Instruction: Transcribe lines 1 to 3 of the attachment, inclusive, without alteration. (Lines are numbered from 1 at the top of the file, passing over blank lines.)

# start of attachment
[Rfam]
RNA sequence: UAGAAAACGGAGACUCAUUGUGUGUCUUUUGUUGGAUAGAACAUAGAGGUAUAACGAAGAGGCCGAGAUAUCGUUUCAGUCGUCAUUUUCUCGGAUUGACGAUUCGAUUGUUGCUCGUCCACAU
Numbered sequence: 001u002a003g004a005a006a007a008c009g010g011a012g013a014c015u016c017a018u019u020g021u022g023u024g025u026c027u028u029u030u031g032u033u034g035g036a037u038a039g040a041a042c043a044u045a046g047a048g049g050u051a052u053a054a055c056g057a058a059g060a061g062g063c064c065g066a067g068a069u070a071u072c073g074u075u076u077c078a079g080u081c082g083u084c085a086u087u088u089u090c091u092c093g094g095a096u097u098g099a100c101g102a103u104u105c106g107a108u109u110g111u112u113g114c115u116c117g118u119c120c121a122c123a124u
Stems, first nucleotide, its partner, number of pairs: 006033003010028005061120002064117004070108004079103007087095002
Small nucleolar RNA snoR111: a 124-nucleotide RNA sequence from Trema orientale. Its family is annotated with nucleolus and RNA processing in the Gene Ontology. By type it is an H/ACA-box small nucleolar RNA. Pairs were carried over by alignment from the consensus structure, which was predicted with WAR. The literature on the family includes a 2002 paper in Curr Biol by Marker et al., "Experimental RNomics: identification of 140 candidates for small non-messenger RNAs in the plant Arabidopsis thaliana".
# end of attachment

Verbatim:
[Rfam]
RNA sequence: UAGAAAACGGAGACUCAUUGUGUGUCUUUUGUUGGAUAGAACAUAGAGGUAUAACGAAGAGGCCGAGAUAUCGUUUCAGUCGUCAUUUUCUCGGAUUGACGAUUCGAUUGUUGCUCGUCCACAU
Numbered sequence: 001u002a003g004a005a006a007a008c009g010g011a012g013a014c015u016c017a018u019u020g021u022g023u024g025u026c027u028u029u030u031g032u033u034g035g036a037u038a039g040a041a042c043a044u045a046g047a048g049g050u051a052u053a054a055c056g057a058a059g060a061g062g063c064c065g066a067g068a069u070a071u072c073g074u075u076u077c078a079g080u081c082g083u084c085a086u087u088u089u090c091u092c093g094g095a096u097u098g099a100c101g102a103u104u105c106g107a108u109u110g111u112u113g114c115u116c117g118u119c120c121a122c123a124u